2011: Now Trending in the Media Industry

07 January 2011

By Terry Neal, Senior Vice President, Director, Strategic Media

Online ad revenue for mainstream media publications will begin to rebound, helping to stem the hemorrhaging of their parent print publications. But the rebound won’t be enough to ease the pain, leading to continued downsizing in the industry. The downsizing will particularly affect the ability of mainstream publications to retain top-end talent.

AOL Patch will continue its rapid expansion. Print publishers and local TV news producers will continue to try to figure out a way to monetize narrowly focused community news, and will search for creative business models to do so.

The continued pressure to keep up with technology will push organizations to move from the model of reporters as content creators to bloggers who are content aggregators. Increasingly, journalists will rely on second- and third-hand, often non-verifiable information, rather than personal, verifiable sources and information, blurring the lines between content creators and aggregators.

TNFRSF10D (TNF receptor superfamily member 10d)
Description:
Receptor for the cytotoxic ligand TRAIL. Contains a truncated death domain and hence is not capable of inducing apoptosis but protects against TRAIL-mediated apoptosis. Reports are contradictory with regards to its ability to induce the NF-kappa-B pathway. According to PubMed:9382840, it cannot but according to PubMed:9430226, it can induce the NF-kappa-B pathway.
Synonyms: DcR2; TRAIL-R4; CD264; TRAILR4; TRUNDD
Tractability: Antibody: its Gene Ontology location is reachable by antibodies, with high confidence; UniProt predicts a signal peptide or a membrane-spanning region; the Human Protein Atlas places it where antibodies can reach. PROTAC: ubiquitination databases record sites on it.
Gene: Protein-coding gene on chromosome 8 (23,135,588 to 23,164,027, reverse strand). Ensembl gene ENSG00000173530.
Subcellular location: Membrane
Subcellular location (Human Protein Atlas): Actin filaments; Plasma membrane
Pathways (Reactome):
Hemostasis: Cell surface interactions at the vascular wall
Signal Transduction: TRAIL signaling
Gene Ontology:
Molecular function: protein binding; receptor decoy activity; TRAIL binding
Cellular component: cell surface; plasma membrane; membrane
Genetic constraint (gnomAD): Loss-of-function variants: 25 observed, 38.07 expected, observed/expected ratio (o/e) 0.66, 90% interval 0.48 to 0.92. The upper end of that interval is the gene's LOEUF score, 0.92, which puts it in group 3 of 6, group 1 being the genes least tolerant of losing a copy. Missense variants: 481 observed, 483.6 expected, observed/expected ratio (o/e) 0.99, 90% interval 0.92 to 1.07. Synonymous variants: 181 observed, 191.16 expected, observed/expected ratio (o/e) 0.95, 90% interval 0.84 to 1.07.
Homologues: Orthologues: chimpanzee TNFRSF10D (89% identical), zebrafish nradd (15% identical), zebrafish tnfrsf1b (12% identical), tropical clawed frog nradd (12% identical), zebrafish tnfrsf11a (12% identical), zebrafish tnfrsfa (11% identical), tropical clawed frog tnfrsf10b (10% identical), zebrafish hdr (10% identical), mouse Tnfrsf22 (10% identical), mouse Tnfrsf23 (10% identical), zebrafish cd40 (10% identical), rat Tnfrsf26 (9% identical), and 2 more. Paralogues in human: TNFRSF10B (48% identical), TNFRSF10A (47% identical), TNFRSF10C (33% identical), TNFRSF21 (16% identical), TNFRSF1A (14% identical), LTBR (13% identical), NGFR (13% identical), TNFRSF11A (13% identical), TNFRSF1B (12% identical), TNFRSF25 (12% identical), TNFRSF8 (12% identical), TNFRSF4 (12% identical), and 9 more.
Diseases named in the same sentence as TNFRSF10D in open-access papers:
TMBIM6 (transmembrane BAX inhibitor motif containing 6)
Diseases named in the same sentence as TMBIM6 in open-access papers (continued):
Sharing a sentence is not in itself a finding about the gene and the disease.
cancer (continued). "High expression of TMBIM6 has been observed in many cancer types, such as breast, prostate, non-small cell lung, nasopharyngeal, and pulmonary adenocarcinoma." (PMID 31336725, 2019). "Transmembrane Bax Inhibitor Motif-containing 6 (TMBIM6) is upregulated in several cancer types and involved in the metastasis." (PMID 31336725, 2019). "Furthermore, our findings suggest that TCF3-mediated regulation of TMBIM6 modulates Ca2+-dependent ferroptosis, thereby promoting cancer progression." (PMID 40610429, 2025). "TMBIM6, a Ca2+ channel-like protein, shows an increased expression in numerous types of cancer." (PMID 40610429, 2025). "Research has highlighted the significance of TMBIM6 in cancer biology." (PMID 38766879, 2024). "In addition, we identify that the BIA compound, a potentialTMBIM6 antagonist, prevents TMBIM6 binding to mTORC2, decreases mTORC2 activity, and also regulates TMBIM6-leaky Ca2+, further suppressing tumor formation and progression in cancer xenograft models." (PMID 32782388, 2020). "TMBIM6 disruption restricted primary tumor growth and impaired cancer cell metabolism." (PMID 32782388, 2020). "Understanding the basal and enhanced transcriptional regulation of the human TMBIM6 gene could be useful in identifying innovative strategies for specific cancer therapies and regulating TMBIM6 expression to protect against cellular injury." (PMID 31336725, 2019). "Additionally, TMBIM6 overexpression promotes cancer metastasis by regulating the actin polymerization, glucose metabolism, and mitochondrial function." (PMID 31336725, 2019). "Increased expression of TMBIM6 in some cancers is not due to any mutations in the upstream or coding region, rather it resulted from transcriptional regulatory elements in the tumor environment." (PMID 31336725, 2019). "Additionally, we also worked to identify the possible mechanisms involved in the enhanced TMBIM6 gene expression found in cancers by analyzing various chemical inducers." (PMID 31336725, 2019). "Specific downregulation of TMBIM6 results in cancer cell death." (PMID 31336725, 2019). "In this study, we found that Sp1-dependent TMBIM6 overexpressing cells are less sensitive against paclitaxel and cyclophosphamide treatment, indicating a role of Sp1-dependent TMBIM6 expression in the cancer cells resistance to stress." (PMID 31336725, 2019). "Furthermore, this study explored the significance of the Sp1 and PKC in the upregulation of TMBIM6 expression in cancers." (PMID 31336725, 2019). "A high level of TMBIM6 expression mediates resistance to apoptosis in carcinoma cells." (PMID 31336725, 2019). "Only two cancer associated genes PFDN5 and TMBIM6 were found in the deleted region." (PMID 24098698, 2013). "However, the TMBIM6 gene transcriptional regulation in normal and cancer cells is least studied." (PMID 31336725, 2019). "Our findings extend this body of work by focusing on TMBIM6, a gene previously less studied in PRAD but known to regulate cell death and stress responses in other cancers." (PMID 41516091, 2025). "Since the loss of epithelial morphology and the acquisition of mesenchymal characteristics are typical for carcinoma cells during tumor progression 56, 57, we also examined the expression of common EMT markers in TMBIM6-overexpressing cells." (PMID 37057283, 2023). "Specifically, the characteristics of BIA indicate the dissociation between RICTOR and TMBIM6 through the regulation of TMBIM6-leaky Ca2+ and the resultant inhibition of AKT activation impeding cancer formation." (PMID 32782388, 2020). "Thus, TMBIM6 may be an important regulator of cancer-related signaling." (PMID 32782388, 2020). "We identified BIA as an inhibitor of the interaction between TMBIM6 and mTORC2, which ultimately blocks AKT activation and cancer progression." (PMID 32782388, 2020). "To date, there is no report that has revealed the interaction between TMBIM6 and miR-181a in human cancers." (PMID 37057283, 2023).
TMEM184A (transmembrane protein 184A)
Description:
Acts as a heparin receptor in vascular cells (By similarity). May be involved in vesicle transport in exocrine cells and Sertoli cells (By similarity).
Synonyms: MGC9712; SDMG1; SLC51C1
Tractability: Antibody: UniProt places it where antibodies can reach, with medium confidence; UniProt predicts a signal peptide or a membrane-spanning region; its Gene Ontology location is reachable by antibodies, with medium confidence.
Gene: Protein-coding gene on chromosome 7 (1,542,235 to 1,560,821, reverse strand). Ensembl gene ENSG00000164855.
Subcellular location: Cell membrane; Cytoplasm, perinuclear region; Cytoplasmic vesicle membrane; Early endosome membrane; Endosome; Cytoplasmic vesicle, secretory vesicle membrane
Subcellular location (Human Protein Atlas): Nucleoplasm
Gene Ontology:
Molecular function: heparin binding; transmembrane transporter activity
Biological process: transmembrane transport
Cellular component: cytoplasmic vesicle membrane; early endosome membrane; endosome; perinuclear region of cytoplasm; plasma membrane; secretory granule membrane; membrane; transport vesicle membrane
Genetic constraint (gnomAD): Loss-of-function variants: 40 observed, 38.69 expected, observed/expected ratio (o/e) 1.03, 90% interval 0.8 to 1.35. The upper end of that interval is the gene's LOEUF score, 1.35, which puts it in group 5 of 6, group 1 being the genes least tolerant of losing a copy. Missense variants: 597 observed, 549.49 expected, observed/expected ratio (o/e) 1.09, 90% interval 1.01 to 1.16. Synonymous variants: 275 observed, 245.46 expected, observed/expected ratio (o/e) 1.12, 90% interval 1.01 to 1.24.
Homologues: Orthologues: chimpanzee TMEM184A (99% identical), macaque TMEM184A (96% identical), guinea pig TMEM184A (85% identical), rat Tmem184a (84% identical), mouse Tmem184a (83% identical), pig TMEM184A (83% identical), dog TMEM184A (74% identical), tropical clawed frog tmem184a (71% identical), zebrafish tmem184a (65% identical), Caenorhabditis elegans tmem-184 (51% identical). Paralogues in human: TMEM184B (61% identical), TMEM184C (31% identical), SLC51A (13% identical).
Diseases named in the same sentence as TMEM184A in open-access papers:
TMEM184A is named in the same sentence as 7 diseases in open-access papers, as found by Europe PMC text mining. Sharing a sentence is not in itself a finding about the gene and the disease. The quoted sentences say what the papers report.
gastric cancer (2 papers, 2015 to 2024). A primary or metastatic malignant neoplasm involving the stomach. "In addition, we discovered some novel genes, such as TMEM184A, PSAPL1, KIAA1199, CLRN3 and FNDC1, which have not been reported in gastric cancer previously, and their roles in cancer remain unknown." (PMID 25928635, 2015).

The rise of the personally branded journalist will intensify in the coming years. The best journalists will be those who produce not just the best content, but those who draw the most eyeballs through self-marketing via social media.

The media demigods will watch, but not follow Rupert Murdoch’s lead in putting content behind paywalls. While The Financial Times and The Wall Street Journal have had success with the model, most publishers will conclude that this works only with specialized content targeted at affluent audiences.

Company Implications
To navigate the complicated media landscape, communications agencies will need to modernize their staff with special digital training and boost specialty units or divisions of digital strategists. Companies will need to see PR and marketing as key competencies, with hard metrics that can be measured through various digital applications.

As communications strategies become increasingly more sophisticated, PR professionals will need to integrate social media strategies directly into overall strategies. The new landscape will necessitate a re-alignment in PR target opportunities, given the vastly broadening array of influencers. Economic pressures and expansion in media bandwidth/coverage space will produce an increasing number of creative merges and shotgun marriages and a reinvention of the medium in 2011. That will result in multiple platforms per outlet.  An understanding of outlet reach and new ranking in the media firmament will be key to communicate to clients.

Leave a Reply